All the bikes had been 'saved' like aforementioned sunloungers by people that weren't even there.

So we had to leave the studio without spinning.

The gym has the option to have a sign up system but currently only does this on one of the six classes on offer.

I'm now off to attempt tonight's class and the gym staff be warned if I don't get in tonight I will not be simply leaving the gym and taking this lying down. Oh no, true British tourist loudmouth behaviour will be well in force!

Be warned!

Wednesday, 17 April 2013

Bookworm: The Colour of Milk, by Nell Leyshon

What a sad sad book.

I first saw this book recommended in Stylist magazine.

The style reminded me of Room (if you've not read it check it out).

The Colour of Milk tells the tale of Mary, one of four daughters in a family in the 1800s living and working - very hard - on a farm.

She's always been different with her crippled leg and her hair (the colour of milk) and also because how strong a character she is, she more than speaks her mind.

This book is written by Mary and tells in a short story her life and how she moves from one hard lifestyle to another.

The style makes this book extremely easy and quick to read and Leyshon keeps you hooked, wanting to know what's going to happen next.

At first I found Mary an odd and rude character, but it didn't take long for me to warm to her and soon pity her.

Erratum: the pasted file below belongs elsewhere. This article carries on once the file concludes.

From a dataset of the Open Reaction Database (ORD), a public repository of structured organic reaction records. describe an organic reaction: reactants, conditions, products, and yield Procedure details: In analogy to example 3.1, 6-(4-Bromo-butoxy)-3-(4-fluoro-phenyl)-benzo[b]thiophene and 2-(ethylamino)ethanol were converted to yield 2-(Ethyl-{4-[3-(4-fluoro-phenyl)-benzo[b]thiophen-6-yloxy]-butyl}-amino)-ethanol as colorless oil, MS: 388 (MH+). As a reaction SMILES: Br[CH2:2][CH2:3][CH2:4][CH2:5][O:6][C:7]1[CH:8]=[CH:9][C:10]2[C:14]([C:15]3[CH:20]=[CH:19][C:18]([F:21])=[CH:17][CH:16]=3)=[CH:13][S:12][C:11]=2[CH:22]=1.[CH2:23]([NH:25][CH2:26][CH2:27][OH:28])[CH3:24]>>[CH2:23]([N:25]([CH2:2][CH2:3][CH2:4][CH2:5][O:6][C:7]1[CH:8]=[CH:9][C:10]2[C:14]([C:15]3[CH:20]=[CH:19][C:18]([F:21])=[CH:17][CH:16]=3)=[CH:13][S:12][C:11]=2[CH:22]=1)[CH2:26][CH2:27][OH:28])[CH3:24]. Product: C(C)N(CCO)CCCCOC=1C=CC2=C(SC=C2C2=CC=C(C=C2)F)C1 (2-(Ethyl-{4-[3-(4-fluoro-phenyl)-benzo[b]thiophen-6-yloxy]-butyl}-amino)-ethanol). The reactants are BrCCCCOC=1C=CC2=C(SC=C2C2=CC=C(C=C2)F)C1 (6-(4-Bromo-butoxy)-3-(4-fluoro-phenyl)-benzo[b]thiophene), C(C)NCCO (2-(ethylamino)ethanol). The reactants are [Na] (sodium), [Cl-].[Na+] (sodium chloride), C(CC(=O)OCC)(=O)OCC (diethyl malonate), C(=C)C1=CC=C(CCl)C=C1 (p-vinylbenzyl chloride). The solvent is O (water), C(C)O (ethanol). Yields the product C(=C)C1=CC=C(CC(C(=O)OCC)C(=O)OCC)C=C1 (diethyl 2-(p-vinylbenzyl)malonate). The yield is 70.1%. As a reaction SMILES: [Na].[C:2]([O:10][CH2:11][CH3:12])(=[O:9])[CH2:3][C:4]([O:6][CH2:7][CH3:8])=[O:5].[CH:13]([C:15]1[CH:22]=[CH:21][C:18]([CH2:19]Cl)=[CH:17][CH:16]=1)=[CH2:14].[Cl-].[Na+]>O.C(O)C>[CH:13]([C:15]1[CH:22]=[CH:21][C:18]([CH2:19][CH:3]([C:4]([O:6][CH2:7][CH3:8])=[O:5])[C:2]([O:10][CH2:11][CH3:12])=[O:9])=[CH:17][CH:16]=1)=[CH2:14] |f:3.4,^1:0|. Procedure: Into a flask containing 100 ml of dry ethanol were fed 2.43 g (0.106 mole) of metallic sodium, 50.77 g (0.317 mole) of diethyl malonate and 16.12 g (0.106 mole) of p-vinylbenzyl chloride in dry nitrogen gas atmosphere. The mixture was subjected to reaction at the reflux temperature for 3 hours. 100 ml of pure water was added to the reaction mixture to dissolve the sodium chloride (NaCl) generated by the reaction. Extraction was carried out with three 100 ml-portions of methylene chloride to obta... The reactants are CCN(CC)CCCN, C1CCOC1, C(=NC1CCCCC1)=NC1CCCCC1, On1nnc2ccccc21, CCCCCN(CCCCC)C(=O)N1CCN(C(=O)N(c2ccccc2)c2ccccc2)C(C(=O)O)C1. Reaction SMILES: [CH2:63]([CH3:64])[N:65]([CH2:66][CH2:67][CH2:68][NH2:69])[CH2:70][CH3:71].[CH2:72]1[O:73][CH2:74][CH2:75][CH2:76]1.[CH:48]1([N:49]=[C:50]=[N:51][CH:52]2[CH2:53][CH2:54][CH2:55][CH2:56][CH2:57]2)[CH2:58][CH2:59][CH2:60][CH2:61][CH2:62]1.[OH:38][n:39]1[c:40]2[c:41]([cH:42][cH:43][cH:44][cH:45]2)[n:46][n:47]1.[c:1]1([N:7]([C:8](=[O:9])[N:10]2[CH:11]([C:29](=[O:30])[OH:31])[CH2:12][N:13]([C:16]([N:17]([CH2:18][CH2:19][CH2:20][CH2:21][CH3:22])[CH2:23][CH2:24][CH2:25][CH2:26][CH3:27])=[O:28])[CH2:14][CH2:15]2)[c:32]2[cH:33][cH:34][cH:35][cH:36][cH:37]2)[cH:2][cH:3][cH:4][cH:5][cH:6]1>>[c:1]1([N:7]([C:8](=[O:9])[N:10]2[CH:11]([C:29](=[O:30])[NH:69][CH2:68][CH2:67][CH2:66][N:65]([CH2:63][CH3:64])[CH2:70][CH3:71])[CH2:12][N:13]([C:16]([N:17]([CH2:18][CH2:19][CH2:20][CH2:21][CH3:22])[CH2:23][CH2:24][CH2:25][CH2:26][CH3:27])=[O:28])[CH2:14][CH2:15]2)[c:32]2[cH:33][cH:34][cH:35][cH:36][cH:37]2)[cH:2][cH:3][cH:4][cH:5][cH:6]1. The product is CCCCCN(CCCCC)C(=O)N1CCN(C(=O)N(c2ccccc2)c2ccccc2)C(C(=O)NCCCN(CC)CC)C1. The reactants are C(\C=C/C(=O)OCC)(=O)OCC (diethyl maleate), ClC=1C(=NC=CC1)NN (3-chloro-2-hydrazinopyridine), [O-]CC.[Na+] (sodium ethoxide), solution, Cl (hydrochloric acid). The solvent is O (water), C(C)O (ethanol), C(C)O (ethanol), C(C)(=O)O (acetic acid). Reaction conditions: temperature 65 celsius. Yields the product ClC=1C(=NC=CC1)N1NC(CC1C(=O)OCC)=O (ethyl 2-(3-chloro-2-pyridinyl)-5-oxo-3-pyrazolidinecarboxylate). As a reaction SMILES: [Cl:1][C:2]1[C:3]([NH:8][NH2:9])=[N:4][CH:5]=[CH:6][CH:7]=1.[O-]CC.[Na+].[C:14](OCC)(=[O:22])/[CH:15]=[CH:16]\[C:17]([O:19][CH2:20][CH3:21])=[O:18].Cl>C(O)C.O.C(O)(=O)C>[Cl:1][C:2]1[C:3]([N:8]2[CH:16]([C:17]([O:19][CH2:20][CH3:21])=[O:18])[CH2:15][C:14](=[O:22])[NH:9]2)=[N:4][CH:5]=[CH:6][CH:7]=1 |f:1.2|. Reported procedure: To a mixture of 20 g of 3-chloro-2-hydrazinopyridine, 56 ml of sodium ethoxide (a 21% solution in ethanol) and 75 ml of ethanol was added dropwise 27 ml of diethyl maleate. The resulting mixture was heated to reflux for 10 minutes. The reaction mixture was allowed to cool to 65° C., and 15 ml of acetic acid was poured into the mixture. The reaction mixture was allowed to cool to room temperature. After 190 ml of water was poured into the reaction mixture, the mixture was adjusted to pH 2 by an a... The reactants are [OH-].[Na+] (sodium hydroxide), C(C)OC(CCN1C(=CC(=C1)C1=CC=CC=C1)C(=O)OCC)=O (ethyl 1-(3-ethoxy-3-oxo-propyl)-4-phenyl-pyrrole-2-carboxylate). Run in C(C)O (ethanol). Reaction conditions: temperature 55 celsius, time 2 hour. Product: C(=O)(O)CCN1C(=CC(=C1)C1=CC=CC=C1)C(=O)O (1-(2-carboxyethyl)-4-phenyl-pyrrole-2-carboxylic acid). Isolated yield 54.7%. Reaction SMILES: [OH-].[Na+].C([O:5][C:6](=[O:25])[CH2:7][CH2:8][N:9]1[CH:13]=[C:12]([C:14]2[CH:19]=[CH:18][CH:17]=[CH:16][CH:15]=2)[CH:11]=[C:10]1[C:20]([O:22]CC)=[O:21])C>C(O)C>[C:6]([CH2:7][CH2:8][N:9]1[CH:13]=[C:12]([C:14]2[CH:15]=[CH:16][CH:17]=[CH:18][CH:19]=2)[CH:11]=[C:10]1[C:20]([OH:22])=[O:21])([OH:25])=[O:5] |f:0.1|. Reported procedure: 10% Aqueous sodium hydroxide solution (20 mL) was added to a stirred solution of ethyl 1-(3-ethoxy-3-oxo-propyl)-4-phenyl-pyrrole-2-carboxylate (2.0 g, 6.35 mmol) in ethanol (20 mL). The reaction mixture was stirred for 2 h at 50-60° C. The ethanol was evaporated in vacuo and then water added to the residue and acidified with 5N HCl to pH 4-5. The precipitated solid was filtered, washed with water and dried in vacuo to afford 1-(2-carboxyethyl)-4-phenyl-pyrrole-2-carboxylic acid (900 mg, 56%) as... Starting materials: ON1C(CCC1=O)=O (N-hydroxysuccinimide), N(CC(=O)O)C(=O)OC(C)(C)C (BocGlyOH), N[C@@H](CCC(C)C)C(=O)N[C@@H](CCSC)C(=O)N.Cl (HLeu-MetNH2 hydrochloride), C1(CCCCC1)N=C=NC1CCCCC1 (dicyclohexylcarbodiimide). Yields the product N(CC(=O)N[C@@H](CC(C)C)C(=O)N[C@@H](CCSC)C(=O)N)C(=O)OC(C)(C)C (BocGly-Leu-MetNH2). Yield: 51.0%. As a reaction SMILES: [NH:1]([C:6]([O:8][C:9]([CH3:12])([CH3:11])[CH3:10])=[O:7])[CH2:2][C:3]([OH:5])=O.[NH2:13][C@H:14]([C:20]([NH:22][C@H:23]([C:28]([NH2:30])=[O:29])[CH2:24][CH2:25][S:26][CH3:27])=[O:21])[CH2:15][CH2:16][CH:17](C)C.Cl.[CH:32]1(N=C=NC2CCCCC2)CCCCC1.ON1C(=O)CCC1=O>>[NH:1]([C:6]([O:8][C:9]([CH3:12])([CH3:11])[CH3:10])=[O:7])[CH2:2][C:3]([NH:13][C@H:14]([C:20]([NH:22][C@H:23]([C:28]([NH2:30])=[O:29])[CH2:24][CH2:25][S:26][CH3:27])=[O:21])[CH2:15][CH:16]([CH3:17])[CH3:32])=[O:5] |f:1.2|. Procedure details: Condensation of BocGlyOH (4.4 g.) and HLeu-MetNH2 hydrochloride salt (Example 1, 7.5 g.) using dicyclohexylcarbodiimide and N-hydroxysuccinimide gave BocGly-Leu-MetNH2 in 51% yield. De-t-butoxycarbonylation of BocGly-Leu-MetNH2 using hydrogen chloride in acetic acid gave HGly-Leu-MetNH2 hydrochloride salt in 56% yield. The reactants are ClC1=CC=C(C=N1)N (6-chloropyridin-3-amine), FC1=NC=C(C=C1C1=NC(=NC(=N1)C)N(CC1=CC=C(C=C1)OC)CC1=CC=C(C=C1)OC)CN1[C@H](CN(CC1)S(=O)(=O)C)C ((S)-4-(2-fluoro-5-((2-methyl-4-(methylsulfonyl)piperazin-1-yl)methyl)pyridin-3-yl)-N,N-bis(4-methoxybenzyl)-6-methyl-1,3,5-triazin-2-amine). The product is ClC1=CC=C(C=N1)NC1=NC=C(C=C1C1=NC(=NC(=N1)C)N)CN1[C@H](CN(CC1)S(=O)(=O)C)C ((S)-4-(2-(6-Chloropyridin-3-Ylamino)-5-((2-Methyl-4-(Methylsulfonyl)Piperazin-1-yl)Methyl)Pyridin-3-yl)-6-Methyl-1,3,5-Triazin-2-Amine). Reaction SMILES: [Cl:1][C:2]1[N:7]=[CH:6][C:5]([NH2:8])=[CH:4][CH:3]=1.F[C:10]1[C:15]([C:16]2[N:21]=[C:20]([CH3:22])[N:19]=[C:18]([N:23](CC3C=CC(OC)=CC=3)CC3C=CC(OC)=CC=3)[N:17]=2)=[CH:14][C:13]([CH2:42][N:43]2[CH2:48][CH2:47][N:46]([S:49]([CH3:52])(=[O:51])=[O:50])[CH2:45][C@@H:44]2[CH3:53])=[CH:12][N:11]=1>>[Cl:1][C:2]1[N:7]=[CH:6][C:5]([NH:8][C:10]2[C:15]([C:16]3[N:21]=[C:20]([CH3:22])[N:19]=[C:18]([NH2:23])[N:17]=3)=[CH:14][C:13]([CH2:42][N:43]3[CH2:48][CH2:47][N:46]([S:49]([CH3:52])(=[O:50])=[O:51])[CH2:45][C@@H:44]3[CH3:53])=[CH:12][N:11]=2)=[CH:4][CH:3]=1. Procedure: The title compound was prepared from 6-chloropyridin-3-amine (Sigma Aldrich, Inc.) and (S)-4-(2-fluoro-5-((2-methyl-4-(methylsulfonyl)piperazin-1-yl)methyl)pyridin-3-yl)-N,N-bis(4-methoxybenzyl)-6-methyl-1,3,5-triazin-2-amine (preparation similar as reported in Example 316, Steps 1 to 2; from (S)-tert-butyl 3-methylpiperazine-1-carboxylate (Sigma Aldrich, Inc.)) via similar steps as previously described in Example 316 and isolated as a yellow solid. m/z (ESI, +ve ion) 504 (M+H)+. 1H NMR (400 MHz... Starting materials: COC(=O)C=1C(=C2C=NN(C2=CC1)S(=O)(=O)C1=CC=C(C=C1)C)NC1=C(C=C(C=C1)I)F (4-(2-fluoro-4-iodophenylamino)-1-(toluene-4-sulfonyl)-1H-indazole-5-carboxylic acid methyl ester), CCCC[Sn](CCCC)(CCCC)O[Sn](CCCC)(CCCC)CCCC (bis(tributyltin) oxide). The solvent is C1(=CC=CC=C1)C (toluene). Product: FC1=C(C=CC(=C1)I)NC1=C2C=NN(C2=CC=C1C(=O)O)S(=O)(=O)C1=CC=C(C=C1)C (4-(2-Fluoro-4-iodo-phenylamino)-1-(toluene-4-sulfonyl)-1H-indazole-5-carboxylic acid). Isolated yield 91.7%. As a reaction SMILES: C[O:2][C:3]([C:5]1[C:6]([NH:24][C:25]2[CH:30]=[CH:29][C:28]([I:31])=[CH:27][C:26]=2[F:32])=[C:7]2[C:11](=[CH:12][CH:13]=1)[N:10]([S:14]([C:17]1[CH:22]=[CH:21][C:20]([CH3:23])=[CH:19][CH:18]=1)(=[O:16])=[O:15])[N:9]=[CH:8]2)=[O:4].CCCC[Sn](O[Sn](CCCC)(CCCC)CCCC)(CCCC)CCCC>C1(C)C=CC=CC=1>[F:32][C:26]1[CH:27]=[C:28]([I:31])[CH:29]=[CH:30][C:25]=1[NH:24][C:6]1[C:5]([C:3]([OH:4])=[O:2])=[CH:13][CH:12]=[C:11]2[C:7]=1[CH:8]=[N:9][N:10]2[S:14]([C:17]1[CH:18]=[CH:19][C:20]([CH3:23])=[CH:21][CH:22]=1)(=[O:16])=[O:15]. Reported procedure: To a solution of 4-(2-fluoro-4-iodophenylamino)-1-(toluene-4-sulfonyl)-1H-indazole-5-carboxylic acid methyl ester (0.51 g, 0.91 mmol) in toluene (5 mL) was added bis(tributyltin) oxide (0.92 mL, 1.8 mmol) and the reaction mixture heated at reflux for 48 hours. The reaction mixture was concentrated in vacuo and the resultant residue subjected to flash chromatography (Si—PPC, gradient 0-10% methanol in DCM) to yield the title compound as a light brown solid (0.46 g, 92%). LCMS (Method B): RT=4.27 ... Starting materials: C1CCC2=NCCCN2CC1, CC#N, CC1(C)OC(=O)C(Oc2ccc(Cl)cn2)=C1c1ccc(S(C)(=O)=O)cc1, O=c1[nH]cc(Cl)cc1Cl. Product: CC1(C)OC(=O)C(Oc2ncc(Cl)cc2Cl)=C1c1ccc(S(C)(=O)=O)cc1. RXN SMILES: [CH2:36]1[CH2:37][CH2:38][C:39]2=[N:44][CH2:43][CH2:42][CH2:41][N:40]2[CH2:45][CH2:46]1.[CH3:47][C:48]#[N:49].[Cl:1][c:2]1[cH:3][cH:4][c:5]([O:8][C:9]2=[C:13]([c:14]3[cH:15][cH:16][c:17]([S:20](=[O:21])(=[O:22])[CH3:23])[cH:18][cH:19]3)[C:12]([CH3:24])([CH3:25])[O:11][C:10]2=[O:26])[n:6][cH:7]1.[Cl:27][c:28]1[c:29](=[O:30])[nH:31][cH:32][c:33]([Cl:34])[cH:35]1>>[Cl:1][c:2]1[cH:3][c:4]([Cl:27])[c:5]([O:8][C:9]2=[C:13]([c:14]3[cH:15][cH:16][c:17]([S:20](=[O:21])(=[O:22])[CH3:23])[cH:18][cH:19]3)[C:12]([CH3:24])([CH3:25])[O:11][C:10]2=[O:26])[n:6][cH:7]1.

Although Mary can't read or write (I'm not saying much more for fear of spoiling the story) you can vividly picture characters and scenery.

I finished the story and overall felt so sad, but still that I was a fan of the book for the emotions it provokes.

Good points
Very different, offers something new
Strong characters
Easy read
Keeps you hooked

Not so great
Would have liked a longer book, I hadn't realised it was a short story when downloading it to Kindle
Sometimes unpleasant subject matter to read

I'd recommend this read to people, simply for the fact it is just so different. Granted it won't be for all, but you can't help but feel gripped by the story regardless of why whether overall you like it or not.

Saturday, 13 April 2013

Bookworm: No Child of Mine by Susan Lewis

This is my second book now by Susan Lewis.

Touching on a disturbing and hard-to-read subject, the story features the life of social worker Alex Lake, who has her own tough background haunting her.

As I found with this author's writing style previously, I couldn't put the book down once I'd started and was well and truly hooked.

You relate to the characters and can picture the people, scenes and personalities. I went through a host of emotions, mostly sadness due to the subject matter.

Again I was pleased to find myself surprised with various twists and turns in the book and things weren't as obvious as I'd started to worry they might be.